When Pittsburgh native Rachel Ekstrom Courage moved back from New York with her husband Nick Courage last year, they didn’t know what to expect from Pittsburgh’s literary scene. To their surprise, the couple was overwhelmed by the number of literary events happening in the city and unable to keep track of them all. With the help of friend Katie Kurtzman, a recent New York City transplant and University of Pittsburgh graduate, Littsburgh was born.

“We built Littsburgh for us at first,” says Nick. “We wanted a bird’s eye view of everything that was happening because so much was going on. We’d hear about an event we wanted to go to two weeks too late. Given our skill sets, this is how we knew we could best be involved.”

Littsburgh works as an online aggregator to pull together independent bookstores, literary professionals and events onto a master list of resources for Pittsburgh’s reading and writing community.

In a recent survey, Pittsburgh was ranked the sixth most literate city in the country. Filtered through criteria including bookstores, education, library resources and newspaper circulation, Pittsburgh boasts some of the most avid readers in the country. And Pittsburgh’s literary legacy includes Pulitzer Prize-winning authors August Wilson, Michael Chabon and Annie Dillard to name a few.

Littsburgh brings these readers and writers together “to showcase Pittsburgh as a hub of literary talent and activity, and to serve as a resource to foster further collaboration and connection within this community.”

The Littsburgh Team (L to R): Nick Courage, Rachel Ekstrom Courage and Katie Kurtzman. Courtesy Littsburgh.

The Littsburgh Team: Nick Courage, Rachel Ekstrom Courage and Katie Kurtzman. Courtesy Littsburgh.

“Pittsburgh already has such a vibrant tradition, we’re highlighting it so people are more aware,” explains Kurtzman, Littsburgh’s publicity director. “We felt like there was a need for a central hub to have everything located as a resource.”

Pittsburgh is home to many different genre writers, from poets to romance and young adult, but Littsburgh found that these groups didn’t cross paths often. With a master calendar on the site, Littsburgh hopes writers across genres will find opportunities to meet and share ideas.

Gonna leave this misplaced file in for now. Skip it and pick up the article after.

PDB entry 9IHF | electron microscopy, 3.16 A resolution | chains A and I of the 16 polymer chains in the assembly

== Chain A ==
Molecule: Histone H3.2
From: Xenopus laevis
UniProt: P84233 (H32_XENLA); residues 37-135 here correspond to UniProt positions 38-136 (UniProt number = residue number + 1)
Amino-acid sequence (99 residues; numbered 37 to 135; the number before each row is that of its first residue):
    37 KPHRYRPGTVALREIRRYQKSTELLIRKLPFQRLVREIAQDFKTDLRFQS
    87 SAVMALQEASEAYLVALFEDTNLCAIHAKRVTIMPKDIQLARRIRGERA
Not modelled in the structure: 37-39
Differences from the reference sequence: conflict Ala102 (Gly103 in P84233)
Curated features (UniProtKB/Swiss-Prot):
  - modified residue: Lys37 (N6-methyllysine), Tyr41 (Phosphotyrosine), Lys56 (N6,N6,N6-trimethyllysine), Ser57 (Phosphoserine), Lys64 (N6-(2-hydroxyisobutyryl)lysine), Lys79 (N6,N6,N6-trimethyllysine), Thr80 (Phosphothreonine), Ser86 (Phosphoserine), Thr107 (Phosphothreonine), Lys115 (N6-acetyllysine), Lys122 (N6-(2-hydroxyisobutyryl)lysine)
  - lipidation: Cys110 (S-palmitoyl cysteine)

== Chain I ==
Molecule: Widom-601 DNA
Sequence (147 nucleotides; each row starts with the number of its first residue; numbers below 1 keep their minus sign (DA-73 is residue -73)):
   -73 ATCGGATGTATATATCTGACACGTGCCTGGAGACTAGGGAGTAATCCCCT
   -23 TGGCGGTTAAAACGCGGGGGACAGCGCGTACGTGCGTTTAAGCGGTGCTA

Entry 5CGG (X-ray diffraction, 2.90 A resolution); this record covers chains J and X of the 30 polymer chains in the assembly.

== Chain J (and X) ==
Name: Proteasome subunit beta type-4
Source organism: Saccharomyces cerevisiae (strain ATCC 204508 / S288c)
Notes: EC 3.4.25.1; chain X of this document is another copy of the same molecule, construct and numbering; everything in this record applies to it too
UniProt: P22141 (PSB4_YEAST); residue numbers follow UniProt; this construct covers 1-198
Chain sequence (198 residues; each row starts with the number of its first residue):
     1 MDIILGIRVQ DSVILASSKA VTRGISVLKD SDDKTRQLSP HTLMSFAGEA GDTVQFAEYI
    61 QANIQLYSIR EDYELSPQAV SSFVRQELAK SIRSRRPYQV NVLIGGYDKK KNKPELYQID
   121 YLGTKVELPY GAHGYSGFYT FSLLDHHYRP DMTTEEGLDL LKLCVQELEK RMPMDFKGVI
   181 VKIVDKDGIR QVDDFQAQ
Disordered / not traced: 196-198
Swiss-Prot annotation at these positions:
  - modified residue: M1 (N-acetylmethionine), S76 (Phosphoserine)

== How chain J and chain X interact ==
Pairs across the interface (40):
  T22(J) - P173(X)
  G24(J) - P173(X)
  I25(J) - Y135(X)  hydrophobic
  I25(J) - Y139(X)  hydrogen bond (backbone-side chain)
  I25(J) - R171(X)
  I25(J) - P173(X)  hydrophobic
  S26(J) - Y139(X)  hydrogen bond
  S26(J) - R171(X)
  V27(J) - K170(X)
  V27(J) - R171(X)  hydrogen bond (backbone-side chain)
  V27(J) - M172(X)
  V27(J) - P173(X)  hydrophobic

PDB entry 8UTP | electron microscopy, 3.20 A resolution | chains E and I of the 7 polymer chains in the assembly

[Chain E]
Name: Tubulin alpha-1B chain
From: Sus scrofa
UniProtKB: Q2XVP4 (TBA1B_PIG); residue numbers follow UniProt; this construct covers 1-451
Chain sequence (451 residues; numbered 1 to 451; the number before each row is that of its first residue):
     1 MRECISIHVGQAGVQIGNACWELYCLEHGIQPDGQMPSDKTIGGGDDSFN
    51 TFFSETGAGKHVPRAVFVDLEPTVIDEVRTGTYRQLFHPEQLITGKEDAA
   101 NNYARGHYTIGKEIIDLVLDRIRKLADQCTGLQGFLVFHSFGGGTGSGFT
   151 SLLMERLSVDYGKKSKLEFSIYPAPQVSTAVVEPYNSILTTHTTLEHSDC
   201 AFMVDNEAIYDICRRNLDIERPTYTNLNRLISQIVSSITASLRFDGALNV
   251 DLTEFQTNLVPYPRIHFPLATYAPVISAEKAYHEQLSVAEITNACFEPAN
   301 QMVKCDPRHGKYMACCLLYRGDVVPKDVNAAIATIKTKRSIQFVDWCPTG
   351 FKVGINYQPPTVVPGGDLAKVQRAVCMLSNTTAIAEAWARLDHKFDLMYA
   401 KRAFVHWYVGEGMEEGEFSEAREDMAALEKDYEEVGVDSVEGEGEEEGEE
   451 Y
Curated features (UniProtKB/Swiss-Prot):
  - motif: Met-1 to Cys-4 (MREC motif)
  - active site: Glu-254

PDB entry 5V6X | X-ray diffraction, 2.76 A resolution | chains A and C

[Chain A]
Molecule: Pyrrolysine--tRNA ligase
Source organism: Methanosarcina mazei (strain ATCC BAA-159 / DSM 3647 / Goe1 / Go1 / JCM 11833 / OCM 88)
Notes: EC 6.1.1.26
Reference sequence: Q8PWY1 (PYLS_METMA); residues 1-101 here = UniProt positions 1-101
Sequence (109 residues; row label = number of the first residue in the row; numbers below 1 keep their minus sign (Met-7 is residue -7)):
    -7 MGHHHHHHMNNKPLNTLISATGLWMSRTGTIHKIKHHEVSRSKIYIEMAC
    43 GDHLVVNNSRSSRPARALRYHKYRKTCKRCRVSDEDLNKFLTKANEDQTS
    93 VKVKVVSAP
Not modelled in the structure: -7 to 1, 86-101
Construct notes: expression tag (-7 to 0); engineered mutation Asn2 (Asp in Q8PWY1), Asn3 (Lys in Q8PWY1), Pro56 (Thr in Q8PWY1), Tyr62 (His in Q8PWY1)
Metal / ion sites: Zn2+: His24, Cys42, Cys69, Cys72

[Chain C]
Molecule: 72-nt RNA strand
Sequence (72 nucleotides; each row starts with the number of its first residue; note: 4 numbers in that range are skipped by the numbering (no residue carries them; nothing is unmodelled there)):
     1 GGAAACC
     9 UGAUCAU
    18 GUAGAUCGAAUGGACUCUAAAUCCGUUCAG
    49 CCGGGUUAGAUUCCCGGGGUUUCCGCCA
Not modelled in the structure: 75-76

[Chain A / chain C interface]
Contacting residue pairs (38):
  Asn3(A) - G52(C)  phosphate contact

From large events like the Pittsburgh Arts & Lectures series to smaller salons at City of Asylum or “Coffee and Crime” readings at Mystery Lovers Bookshop, there’s something for every type of reader in Pittsburgh.

Nick, a young adult author and book marketer, says the calendar helps him connect with other writers in the Pittsburgh area. In such an inward-facing profession, it can be refreshing to meet up with other authors. “It’s been interesting to see how many genres the city spans, how many authors there are in Pittsburgh. It’s nice to meet a bunch of people who are publishing in my genre.”

In compiling the directory on the Littsburgh page, Rachel discovered that Pittsburgh is host to more than just authors. The city has a thriving population of independent publishers, book marketers, book jacket designers and literary agents. Writers and literary professionals can submit their names to Littsburgh’s directory to connect with other professionals in the Pittsburgh community.

Beyond the professional literary community, Littsburgh wants to be a source for the many readers of Pittsburgh. But diving head first into the world of readings and conferences can be intimidating, Rachel notes.

“We’re lucky in Pittsburgh that we have a lot of local neighborhood bookstores and library branches. You could start in your comfort zone, your neighborhood, then branch out,” she says. 

Since founding the site in August, the trio has been floored by the response. “Writers have been coming out of the woodwork—it’s been overwhelming,” Rachel says. “We thought we knew a large portion of literary professionals in Pittsburgh, but we barely scratched the surface.”

In the future, Littsburgh hopes to connect Pittsburgh’s readers and writers with original programming. On Tuesday, November 10th, Littsburgh will host its first Happy Hour at Spirit in Lawrenceville. The event encourages writers to bring a reader, and vice versa.

As word about Pittsburgh’s literary community receives national attention, Littsburgh wants to serve as a platform to promote visiting authors, explains Nick. “When writers come here, we want them to know Littsburgh is focused on getting the word out about these events.”

As to the question of why Pittsburgh is such a literary city to begin with, the Littsburgh group isn’t sure. “Maybe there’s something in the air or the water,” Rachel says, “but I think it has to do with our long history, we’ve had a great library system for so long, and it’s a livable city, so you can make a life here that is creative.”